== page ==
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Wildcats come back to shock Bruins, 96-86

KEVIN KLAUS/Arizona Daily Wildcat

UA junior forward Rick Anderson throws down a breakaway dunk against UCLA Saturday at McKale Center. Arizona rallied late to erase a 20-point deficit, winning 96-86.

By Connor Doyle
Arizona Daily Wildcat
Tuesday Jan. 22, 2002

27-2 second-half run gives UA 6th win against ranked opponent

Lute Olson has seen a lot in his 19 years at the helm of the Arizona basketball team, but after Saturday's game against conference rival UCLA, he said he had never seen anything quite like this.

The No. 15 Wildcats (13-4, 6-2 Pac-10) came back from a 20-point second-half deficit and record-setting 3-point shooting by UCLA to beat the No. 9 Bruins, 96-86, culminating with Arizona fans rushing the court after the game for the first time in two years.

"We've had some great runs here. But against that great quality of a team, I don't think we ever have," Olson said. "They're going to make an old man out of me if they keep that up."

"I think we showed a lot of maturity tonight, not only in that we were able to come back, but to get the lead and keep the lead," said junior forward Luke Walton, who followed his triple-double against USC two nights ago with another strong performance, tallying 18 points, seven rebounds and seven assists in 39 minutes.

UCLA started the game on a 20-7 run in the first four minutes, including five 3-pointers from the Bruins, who made a total of 11 tries in the first half. The Wildcats were unable to match the defensive intensity that stifled USC's offense two nights before, and Bruin forwards Jason Kapono and Matt Barnes were able to exploit the Wildcats' weak defense for 13 and 14 points, respectively. As a team, UCLA shot 57 percent from the field and 65 percent from behind the arc.

The Bruins came out in the second half and pushed their lead to 20 points, but the Wildcats made a switch to the full-court press and the move paid dividends on both defense and offense.

"We felt they were shaky ball handlers," freshman guard Will Bynum said. "So we felt if we turned up the pressure and got the crowd into it, we'd be able to come back."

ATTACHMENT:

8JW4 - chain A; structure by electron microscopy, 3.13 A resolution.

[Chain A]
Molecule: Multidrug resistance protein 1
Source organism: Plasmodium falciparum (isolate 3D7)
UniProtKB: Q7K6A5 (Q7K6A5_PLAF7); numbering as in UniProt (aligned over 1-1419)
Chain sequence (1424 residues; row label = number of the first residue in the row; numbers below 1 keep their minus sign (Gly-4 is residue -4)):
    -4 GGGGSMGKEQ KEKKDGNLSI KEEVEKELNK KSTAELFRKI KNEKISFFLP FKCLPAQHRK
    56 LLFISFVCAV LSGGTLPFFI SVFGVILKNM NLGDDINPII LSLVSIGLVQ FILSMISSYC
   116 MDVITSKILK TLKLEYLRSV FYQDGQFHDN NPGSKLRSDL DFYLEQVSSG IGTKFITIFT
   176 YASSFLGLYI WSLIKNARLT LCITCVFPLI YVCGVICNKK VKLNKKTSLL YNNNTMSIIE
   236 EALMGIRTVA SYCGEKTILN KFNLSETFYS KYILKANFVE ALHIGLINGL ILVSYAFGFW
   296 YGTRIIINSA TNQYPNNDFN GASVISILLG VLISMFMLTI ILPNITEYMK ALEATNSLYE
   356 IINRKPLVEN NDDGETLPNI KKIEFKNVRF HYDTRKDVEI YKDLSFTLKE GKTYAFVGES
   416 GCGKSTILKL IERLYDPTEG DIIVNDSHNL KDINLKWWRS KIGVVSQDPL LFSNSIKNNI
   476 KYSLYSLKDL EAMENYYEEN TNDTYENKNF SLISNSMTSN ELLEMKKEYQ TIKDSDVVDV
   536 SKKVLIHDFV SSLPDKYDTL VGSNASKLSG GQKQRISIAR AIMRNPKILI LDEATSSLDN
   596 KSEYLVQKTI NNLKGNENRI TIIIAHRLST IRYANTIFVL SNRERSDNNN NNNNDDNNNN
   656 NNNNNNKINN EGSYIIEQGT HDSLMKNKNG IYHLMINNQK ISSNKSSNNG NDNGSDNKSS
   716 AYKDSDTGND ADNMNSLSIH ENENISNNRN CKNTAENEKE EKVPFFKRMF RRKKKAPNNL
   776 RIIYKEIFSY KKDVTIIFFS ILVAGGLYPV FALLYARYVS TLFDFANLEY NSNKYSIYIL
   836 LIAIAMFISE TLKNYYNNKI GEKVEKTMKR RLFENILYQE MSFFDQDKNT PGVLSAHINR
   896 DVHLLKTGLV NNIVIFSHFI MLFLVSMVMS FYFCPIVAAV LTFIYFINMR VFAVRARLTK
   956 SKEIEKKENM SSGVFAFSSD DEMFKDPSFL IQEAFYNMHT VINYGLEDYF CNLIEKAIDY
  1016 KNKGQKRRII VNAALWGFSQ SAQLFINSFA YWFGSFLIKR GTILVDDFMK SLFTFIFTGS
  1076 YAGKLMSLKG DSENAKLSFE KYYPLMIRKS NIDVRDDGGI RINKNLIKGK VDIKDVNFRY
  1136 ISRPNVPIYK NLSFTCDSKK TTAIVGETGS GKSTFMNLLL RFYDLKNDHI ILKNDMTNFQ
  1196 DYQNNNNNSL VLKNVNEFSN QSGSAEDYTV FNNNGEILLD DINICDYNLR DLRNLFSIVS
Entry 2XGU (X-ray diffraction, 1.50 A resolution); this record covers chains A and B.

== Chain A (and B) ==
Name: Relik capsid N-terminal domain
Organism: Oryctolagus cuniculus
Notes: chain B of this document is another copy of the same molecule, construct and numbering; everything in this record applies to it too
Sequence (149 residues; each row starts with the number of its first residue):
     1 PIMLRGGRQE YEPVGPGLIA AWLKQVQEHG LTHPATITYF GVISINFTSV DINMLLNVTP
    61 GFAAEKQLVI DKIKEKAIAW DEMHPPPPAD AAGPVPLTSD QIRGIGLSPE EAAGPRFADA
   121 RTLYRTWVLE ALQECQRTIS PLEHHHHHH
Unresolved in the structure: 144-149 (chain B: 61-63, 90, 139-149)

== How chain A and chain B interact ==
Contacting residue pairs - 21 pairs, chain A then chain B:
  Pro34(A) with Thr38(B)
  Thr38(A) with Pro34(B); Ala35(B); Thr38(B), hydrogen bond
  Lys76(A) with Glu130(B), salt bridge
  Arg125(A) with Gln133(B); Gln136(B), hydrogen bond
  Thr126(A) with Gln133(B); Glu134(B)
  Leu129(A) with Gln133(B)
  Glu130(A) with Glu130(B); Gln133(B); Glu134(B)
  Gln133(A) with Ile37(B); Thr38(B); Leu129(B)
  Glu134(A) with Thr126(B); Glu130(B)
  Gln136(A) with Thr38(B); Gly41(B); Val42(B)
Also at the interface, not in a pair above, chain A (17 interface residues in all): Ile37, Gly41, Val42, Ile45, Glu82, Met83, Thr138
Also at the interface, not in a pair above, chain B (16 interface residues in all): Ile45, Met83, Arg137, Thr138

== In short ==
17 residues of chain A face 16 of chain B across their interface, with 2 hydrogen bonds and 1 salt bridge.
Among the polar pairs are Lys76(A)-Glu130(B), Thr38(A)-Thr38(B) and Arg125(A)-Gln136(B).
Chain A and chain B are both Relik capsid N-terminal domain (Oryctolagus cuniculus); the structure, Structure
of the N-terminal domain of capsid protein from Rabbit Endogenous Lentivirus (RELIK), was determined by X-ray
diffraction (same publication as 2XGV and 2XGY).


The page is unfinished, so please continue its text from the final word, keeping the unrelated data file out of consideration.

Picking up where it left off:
Frequent Bruin turnovers and an increased level of intensity on the part of the Wildcats sparked a 23-2 run, capped off by a Jason Gardner 3-pointer with 9:46 left in the second half to take their first lead of the game.

UCLA also had to play a considerable amount of the second half without their senior center Dan Gadzuric, who played only 18 minutes before fouling out with 5:30 remaining in the game.

"We tried to attack (Gadzuric) aggressively," freshman center Channing Frye said. "We knew he had two or three fouls, and we knew he was foul-prone."

The Bruins would cut the UA lead to 87-86 with 5:02 left after a Matt Barnes 3-pointer, but UCLA would not score again as Arizona went on to score the next nine points.

Six UA players scored in double figures, with Frye and junior guard Jason Gardner leading the way with 19 points apiece. Frye was perfect from the floor, hitting all six of his field goal attempts and all seven of his free throws.

The Bruins were paced by Kapono, who led all scorers with 25 points and tied a school record with seven 3-pointers in the contest. UCLA hit 17 3-pointers for the game - a school record - on 52 percent shooting.

The comeback was the second time this month the Wildcats have come back from a deficit of 20 points or more in McKale, the first time coming against Oregon State.

"We just need to play good in the first half, so we don't have to come back all the time," Frye said. "We're just trying to get better every game."


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